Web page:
9. ^ Gerrold (1973): p. 276
  10. ^ Powers, Tom (May 7, 2011). "William Campbell, R.I.P". Cinefantastique. Retrieved March 30, 2013. 
  11. ^ "Flashback". TrekNation. Retrieved April 6, 2013. 
  12. ^ Pesce, Anthony (February 25, 2010). "Hollywood Star Walk: Michael Ansara". Los Angeles Times. Retrieved April 6, 2013. 
  13. ^ Handlen, Zack (February 28, 2013). ""Shattered Mirror"/"The Muse"". The A.V. Club. Retrieved April 6, 2013. 
  14. ^ "Barrett, Majel". Star Trek.com. Retrieved April 6, 2013. 
  15. ^ Trey, Paul (September 25, 1994). "As a Kid, Actress Playing Lt. Dax was a Real Fan of 'Star Trek' Show". The Buffalo News. Retrieved April 6, 2013.  (subscription required)
  16. ^ Kooser, Amanda (February 21, 2013). "Surprise! 'Star Trek' gold shirts more deadly than red shirts". CNET. Retrieved April 29, 2013. 
  17. ^ a b "Kira Nerys". Star Trek.com. Retrieved April 29, 2013. 
  18. ^ a b Green, Michelle Erica (January 12, 2004). "Blood Oath". TrekNation. Retrieved April 13, 2013. 
  19. ^ Green, Michelle Erica (June 7, 2012). "Retro Review: Blood Oath". TrekNation. Retrieved April 29, 2013. 
  20. ^ a b c Epsicokhan, Jamahl. "Star Trek: Deep Space Nine "Blood Oath"". Jammer's Reviews. Retrieved April 13, 2013.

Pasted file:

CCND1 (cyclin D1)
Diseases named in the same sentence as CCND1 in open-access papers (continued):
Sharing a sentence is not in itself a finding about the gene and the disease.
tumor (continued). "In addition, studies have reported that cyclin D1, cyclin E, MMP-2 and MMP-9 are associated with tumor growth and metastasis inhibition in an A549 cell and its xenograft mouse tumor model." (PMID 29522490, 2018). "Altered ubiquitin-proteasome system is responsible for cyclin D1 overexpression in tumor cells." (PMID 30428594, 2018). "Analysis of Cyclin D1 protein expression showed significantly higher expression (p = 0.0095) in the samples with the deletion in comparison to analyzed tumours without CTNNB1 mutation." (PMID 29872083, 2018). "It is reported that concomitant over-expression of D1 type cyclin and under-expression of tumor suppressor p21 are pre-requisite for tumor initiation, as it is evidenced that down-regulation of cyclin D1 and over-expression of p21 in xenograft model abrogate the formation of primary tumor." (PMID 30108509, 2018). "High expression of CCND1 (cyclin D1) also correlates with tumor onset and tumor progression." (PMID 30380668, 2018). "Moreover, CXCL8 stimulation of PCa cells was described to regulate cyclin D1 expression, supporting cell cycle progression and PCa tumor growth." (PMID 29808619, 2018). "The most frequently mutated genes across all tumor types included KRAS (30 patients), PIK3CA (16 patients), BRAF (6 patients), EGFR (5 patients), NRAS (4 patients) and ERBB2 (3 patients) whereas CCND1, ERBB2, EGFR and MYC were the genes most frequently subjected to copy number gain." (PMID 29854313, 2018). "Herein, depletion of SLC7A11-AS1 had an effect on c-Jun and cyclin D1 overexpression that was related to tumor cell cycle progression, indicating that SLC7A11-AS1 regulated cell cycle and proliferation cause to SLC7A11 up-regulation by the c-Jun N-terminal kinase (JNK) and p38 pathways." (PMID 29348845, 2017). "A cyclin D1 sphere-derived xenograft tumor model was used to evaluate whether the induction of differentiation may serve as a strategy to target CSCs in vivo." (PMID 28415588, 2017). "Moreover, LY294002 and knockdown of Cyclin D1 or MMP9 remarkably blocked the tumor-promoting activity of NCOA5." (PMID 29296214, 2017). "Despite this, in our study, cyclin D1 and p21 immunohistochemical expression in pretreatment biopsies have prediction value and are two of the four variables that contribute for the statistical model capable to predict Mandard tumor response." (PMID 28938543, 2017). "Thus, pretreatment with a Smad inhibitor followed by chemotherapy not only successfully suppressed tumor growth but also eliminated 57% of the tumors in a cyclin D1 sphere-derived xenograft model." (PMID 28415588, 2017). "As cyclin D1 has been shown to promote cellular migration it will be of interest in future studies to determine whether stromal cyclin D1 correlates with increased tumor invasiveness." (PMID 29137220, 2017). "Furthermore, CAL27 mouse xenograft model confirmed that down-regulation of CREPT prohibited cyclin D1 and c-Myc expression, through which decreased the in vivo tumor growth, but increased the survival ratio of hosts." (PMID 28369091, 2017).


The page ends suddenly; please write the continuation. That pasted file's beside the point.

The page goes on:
21. ^ a b "Star Trek: Deep Space Nine Season 2 Ratings". TrekNation. Archived from the original on October 4, 2000. Retrieved April 13, 2013. 
  22. ^ Handlen, Zack (June 7, 2012). ""Blood Oath"/"The Maquis, Part I"". The A.V. Club. Retrieved April 13, 2013. 
  23. ^ Star Trek - Deep Space Nine, Episode 39: Blood Oath [VHS] (1993). Amazon.com. ASIN 0792146433. 
  24. ^ Ordway, Holly E. (April 19, 2003). "Star Trek Deep Space Nine - Season 2". DVD Talk. Retrieved April 13, 2013. 

Bibliography[edit]

  • Gerrold, David (1973). The Trouble with Tribbles: The Birth, Sale and Final Production of one Episode (2004 BenBalla ed.). Dallas, TX: BenBalla Books. 
  • Gross, Edward; Altman, Mark A. (1993). Captain's Logs: The Complete Trek Voyages. London: Boxtree. ISBN 978-1-85283-899-7. 
  • Reeves-Stevens, Judith; Reeves-Stevens, Garfield (1994). The Making of Star Trek: Deep Space Nine. New York: Pocket Books. ISBN 978-0671874308. 
  • Erdmann, Terry J.; Block, Paula M. (2000). Star Trek: Deep Space Nine Companion. New York: Pocket Books. ISBN 9780671501068. 

External links[edit]